Lt Gen Abdul Wahab Al Saedi, head of the country’s elite Counter Terrorism Service, told a press conference that all those killed wore explosive-laden belts, adding that senior leaders were among the dead.
He named two of the slain field leaders as Barzan Hussein, who served as ISIS's governor of Fallujah, Al Janoob and Rokan Hameed Allawi.
Fourteen others were also identified, he added, but he did not release their names.
The operation took place in the desert to the south of Al Qaim city and involved dropping paratroopers. He added that some militants blew themselves up during the clashes.
In a video released after the press conference, CTS soldiers clad in black uniforms were seen circling a cave in the desert, firing rocket-propelled grenades and tossing hand grenades into it while others attacked with rifles. Some soldiers were later filmed dragging dead bodies and body parts from the cave.
The Deputy Commander of the Joint Operation Command, Lt Gen Qais Al Muhammadawi, said the operation started on February 26 and ended on March 3.
Lt Gen Al Muhammadawi estimated the number of ISIS militants in Iraq was "no more than 400", scattered in rural and remote areas in northern and western Iraq.
A total of 45 militants including leaders have been killed in airstrikes over the past two months, he said.
Remnant ISIS cells have resurfaced in Iraq in recent months, launching a number of deadly attacks against security forces, although the level of violence is low compared with the group’s peak.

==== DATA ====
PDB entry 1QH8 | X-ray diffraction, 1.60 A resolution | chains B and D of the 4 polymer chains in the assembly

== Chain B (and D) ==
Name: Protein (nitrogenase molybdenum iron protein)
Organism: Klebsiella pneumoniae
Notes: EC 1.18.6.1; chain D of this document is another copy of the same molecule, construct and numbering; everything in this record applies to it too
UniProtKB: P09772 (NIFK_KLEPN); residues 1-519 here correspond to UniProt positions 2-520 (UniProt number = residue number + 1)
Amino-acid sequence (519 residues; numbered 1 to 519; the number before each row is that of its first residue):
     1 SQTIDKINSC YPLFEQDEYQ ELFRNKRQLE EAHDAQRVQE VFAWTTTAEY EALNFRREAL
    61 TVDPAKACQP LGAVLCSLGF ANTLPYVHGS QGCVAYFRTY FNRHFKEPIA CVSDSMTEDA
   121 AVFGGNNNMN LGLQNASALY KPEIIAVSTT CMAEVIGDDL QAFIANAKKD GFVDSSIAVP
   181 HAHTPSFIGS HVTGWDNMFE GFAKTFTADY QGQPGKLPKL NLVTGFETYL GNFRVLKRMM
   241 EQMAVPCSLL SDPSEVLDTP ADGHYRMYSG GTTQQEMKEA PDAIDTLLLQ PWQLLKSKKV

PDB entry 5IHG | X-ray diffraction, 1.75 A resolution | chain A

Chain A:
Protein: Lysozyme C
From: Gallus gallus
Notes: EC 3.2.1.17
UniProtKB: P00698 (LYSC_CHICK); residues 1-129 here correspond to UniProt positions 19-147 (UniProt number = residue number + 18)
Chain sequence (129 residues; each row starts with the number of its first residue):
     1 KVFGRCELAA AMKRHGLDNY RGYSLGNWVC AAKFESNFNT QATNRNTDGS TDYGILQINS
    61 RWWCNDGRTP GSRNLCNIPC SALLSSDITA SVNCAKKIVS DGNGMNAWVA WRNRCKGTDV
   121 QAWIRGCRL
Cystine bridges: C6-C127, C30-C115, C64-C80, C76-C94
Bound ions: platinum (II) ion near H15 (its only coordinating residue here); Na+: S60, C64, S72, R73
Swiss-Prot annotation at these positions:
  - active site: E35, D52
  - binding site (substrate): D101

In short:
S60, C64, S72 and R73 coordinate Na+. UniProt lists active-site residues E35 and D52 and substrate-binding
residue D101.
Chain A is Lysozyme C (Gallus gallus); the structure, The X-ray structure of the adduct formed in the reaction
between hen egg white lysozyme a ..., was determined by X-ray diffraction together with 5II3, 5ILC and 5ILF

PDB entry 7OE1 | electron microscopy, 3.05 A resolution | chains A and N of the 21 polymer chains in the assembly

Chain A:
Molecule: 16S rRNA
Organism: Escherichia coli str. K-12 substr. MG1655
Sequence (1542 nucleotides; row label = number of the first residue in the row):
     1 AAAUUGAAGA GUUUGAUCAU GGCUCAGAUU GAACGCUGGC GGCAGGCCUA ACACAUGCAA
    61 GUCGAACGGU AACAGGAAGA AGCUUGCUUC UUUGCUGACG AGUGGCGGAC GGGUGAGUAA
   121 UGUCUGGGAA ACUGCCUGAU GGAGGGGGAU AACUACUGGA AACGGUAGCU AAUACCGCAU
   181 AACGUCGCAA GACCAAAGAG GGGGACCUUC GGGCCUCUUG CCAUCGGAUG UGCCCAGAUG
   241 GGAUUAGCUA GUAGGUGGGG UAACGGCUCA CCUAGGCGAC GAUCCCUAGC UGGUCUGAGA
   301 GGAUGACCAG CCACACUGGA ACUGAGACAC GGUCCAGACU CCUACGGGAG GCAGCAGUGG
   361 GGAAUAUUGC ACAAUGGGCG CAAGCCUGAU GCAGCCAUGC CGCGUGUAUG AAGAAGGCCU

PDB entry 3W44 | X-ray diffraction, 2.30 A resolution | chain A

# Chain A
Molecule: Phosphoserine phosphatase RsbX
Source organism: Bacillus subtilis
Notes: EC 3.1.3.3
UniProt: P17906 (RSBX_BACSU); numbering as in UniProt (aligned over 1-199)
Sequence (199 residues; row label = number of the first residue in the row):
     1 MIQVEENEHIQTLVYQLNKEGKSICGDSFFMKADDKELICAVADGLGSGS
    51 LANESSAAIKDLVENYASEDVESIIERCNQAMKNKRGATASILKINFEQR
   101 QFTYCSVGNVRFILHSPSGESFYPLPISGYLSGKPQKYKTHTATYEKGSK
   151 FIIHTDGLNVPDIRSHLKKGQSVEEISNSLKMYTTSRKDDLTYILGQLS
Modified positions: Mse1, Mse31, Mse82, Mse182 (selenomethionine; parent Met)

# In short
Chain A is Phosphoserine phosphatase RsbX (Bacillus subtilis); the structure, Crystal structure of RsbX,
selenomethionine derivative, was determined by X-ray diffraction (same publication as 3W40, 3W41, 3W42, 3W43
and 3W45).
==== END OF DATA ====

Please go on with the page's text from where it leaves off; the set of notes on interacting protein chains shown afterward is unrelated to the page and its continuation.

Backed by a US-led international coalition, Iraq announced victory against ISIS in late-2017 after three years of gruelling fighting.
Once capable of launching hundreds of attacks across most of Iraq every week, ISIS has carried out attacks in the past year that have been tallied in the dozens, according to Joel Wing, an analyst who has tracked violence levels in Iraq since 2008.
However, the terrorist group's cells continue to mount hit-and-run attacks, particularly in vast desert regions of northern and western Iraq near the border with Syria.
Recent violence has been confined to the western desert, as well as a mountain range in the centre and north of Iraq known as the Jebel Hamrin, and Tarmiya, a restive area north of Baghdad. The group also conducts sporadic operations in Diyala, north-east of Baghdad.
Despite this, ISIS has struggled to launch major attacks in urban areas in recent years and is widely regarded as being in decline in Iraq.